Two chimpanzees, Chloe and Puchi, showed self-exploratory behaviors in all of the test sessions. The other individuals did not show self-exploratory behaviors in any sessions, except one individual who showed self-exploratory behavior only in the mirror session (Table 1 and Fig. 1). Table 2 shows the time each individual spent viewing the live self-images on each monitor. There was no significant difference in the time spent looking at the two monitors, one of which showed a self-image of the face and the other that of the back (sign test, n = 10 for each session, Session 1, p = 0.34; Session 2, p = 1.00; Session 3, p = 1.00). Similarly, the two individuals who showed self-exploratory behaviors did not look differentially at the two monitors although the sample size was too small to conduct a statistical test. The frequency of contingent movements and self-exploratory behaviors in these two individuals in each self-image in each session is shown in Fig. 2. Both chimpanzees showed self-exploratory behaviors towards the face or head and towards the back using the live self-images. No significant bias in the number of self-exploratory behaviors towards the face/head or the back was found (binomial test, p = 0.42 for Chloe and p = 0.09 for Puchi).
Fig. 1. A female chimpanzee investigating the reverse side of her lower lip while looking at her own face on the monitor showing exactly the same view as this picture.
Notes: V1, V2, and V3 are video sessions 1, 2, and 3, respectively, in which chimpanzees were exposed to live self-images taken through video cameras. Front: the monitor showing the front of the face or head of the chimpanzees; back: the monitor showing the back of the chimpanzees diagonally.
Fig. 2. Number of times each behavioral response was shown by two chimpanzees, Chloe and Puchi, in each session of the exposure to live self-images on the two monitors. These individuals engaged in self-exploratory behaviors while watching the monitor or the mirror showing the front of the face or head (SE-front) and the monitor showing the back of the body diagonally (SE-back), and contingent movements while watching the monitor or the mirror showing the front of the face or head (CM-front) and the monitor showing the back of the body diagonally (CM-back). V1, V2, and V3: Sessions 1, 2, and 3 of live-video exposure, respectively; M: mirror exposure.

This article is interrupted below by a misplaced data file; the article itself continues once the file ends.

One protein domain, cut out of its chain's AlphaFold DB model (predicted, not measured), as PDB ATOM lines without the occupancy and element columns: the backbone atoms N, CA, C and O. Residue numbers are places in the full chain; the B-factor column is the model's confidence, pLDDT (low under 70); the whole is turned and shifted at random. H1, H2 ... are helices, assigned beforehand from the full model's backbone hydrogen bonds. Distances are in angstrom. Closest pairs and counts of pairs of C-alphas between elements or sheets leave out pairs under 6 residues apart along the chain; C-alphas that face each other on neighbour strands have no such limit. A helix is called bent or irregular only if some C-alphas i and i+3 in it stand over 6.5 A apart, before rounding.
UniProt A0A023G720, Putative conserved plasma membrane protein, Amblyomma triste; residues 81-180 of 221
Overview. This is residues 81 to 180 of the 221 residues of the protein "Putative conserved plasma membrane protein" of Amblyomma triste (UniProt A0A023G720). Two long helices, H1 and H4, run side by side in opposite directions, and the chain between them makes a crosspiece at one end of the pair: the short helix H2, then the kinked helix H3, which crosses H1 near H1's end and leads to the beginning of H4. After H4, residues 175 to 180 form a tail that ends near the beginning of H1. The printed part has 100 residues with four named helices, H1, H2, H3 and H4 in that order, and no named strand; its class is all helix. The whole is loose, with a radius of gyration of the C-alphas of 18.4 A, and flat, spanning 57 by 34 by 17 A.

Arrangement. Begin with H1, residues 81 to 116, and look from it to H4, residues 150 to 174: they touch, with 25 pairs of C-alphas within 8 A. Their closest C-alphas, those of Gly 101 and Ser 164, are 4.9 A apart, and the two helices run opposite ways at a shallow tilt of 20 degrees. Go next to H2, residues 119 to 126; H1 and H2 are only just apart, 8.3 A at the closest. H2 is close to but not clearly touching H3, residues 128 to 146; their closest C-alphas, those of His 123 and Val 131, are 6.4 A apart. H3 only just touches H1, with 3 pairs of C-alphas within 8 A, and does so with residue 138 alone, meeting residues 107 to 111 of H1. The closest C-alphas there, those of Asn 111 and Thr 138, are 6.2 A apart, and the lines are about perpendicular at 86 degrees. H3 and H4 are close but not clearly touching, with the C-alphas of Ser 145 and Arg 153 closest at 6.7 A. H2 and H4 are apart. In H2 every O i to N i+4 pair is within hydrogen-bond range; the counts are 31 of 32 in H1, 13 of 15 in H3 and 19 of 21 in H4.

Chloe's first reaction was self-exploration of her head, then inside her ear, 8 min and 32 s from the start of the first session after having looked at herself on the monitors for a total of 51 s. Puchi's first reaction was self-exploration of the back of her head, 19 min and 39 s from the start of the first session after having looked at herself on the monitors for a total of 62 s. These self-exploratory behaviors were targeted only to the body part visible on the monitor. Among all self-exploratory behaviors observed, those involving body parts that could be viewed on the monitor showing a close-up view of the face or head (but not on the monitor showing the back) included stroking the front of the head, inserting a finger into the ear, touching a nostril, turning over and manipulating the lips, and touching the tongue and teeth; these behaviors were observed while the chimpanzees were looking at the monitor showing a close-up view of the face or head but did not occur while they were looking at the other monitor. Self-exploratory behaviors involving body parts that could be viewed on the monitor showing the back of the body (but not on the monitor showing a close-up view of the face) included stroking and manipulating the back of the head and investigating the genital and rump areas; these behaviors were observed while the chimpanzees were looking at the monitor showing the back of the body but did not occur while they were looking at the other monitor.
Object-related behavior was seen only once in one of these two chimpanzees (Fig. 3). In her first session, Chloe picked up a plastic cup and watched it on the monitor, not looking at the real object. After 11 s, she placed the cup on the floor and picked up a plastic plate which she watched on the monitor for 7 s. Then she put the plate underneath a bench attached to the wall while looking at the monitor, and then put the plate on the floor. After placing the plate on the floor, she moved away from the monitor.
Fig. 3. A female chimpanzee picked up a plastic cup (top) and a plastic plate (bottom) in succession, and watched the images on the monitor, not the real objects in her hand.